Darwin Falls is a remarkable place to visit and take a short hike (about one mile in each direction) to see the amazing impact that a spring can have on the desert landscape. It is definitely a popular tourist destination for all those visiting the western portion of Death Valley National Park. We were most recently there on a rainy and cold day in March but found the parking lot to be completely full of vehicles. We had to park in the overflow area along the dirt road next to the parking lot. As we hiked out to Lower Darwin Falls, lots of other hikers (including families) were coming and going. For the most part, this is a family-friendly hike. However, during the latter portion of the hike, the creek is crossed a number of times and you can't avoid getting at least the bottoms of your shoes wet. This can make it extra slippery when climbing over solid rock surfaces and could result in potential falls. When visiting Darwin Falls, please also keep in mind the need to stay out of the water, especially the pond beneath the waterfall. You will pass by a pipe system which carries water from the pond and creek down to nearby Panamint Springs Resort. Please take caution not to pollute their water source in any way. In addition, the trailhead sign states: "Help protect this unusual habitat by staying out of the water, traveling on established trails, not stepping on vegetation, and not harassing wildlife, which depends on this area as a sanctuary from the surrounding desert
The hike starts out from the parking lot by following general use trails through the wide open wash of Darwin Canyon. It is typical desert scenery for the first 6/10 of a mile. Then, a small amount of greenery and flowing water appears. The greenery soon gets much more abundant and includes many willow trees. A constriction is passed through where the canyon wall closes in next to the creek. The canyon then narrows down (although not to an extreme degree) and the walls grow in height until they are towering all around above you (see Sample Photo #1 below). The entire landscape goes through a dramatic transition from dry desert to a lush, overgrown creek area during the final 4/10 of a mile. Progress is slowed down a bit as there can be various hiking path options to choose from including finding the best way past a few obstacles. There are some minor cascades, pond areas where the creek overflows, and lots of plant and bird life to enjoy. At the end, Lower Darwin Falls is reached, which is one of the most photographed spots in western Death Valley (see Sample Photo #2 below). Lower Darwin Falls is an 18-foot high waterfall with a stream of water that plunges over the top and then splits in two about 3/4 of the way down. The water deposits into a large pond which prevents you from getting too close to the waterfall. But there are good viewpoints for getting photographs. This is considered the end of the hike and it is recommended to turn around here and head back. There are additional waterfalls up canyon including the larger 60-foot high Upper Darwin Falls, but reaching that area requires scrambling up an unstable hillside, exposure along narrow ledges, and treacherous hiking terrain. Trying to reach Upper Darwin Falls is not a hiking route that I am recommending to the general public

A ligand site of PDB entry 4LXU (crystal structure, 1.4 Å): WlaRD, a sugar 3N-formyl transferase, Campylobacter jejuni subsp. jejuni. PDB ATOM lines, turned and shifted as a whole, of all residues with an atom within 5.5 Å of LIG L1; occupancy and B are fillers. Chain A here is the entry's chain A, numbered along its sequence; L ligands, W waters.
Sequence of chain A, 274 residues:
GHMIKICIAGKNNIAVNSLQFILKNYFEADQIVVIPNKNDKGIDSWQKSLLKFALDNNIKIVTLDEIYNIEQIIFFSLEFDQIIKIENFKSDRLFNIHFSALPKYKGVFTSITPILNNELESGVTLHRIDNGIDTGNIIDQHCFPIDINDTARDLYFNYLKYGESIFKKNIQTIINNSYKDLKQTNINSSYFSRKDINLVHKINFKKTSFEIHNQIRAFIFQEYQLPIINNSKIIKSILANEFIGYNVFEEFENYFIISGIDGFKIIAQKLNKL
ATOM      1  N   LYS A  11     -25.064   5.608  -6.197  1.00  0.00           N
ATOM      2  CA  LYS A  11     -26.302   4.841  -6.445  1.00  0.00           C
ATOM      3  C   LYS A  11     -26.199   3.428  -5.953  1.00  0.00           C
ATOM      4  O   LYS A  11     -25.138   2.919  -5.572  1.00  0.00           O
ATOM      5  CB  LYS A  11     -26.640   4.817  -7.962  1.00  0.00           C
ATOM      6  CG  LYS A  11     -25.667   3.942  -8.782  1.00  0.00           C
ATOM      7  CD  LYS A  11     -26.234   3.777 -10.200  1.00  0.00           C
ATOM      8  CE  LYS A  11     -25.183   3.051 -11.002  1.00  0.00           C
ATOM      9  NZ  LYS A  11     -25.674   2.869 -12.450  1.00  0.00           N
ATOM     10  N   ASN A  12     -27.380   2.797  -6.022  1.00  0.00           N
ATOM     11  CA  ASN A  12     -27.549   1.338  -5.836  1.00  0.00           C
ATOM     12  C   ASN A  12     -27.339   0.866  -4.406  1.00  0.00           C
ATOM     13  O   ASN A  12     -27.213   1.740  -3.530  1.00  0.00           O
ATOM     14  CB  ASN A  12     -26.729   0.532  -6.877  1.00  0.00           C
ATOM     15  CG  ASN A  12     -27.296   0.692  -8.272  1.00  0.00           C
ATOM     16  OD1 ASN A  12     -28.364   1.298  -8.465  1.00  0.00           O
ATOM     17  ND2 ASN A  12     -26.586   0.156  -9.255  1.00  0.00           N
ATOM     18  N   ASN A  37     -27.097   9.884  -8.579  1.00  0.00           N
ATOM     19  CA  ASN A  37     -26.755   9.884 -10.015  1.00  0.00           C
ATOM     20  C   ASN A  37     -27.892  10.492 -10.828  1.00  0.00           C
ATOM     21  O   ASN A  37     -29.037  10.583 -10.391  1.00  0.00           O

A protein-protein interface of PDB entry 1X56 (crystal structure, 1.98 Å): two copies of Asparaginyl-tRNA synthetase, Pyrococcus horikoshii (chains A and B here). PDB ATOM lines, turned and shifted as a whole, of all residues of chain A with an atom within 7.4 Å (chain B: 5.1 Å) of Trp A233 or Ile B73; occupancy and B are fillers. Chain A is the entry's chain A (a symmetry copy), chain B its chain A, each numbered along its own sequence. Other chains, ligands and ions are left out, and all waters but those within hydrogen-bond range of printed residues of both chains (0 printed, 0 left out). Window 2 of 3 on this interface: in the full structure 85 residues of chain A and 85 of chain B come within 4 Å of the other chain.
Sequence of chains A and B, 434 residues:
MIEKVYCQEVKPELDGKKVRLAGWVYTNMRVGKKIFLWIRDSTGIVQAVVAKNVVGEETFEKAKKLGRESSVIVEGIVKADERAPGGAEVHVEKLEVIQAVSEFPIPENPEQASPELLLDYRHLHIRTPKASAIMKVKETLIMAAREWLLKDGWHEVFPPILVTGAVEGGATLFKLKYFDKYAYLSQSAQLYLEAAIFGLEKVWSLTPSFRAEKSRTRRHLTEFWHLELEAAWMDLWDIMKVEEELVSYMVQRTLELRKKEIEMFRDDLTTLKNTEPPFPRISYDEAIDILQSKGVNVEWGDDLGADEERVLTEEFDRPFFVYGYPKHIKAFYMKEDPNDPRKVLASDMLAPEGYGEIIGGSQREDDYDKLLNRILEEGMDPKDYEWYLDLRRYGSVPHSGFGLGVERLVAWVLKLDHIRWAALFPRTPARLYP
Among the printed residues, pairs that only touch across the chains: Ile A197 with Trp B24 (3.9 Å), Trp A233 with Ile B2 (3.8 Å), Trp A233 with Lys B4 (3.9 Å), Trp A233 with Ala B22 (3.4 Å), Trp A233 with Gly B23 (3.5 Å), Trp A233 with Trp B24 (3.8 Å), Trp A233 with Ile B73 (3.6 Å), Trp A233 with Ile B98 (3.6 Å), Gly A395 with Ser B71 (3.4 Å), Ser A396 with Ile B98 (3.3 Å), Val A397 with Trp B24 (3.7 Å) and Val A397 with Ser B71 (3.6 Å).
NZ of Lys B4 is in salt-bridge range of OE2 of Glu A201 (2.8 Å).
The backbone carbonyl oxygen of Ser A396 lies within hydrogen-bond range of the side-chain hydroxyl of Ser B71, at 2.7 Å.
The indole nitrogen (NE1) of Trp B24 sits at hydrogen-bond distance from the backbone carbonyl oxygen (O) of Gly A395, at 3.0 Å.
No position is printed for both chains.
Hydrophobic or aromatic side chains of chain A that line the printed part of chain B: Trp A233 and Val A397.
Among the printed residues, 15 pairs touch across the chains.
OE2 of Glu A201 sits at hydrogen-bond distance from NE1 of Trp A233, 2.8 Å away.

. Regarding this, the trailhead sign states: "Climbing above Darwin Falls is not recommended. The terrain is treacherous and physically demanding
." Due to my experience level (having spent over twenty years hiking in Death Valley), I was able to reach the upper falls. But after doing it once, I don't think I would ever go back. It just didn't feel safe and thus I am not providing any route information. Since I did make it there, I will include a few bonus photographs showing Upper Darwin Falls (see Sample Photo #3 below). To watch a short video clip that I filmed of Upper Darwin Falls, click here
. But again, please do not attempt to follow in my footsteps to reach this area. Our hike took place on March 21, 2019.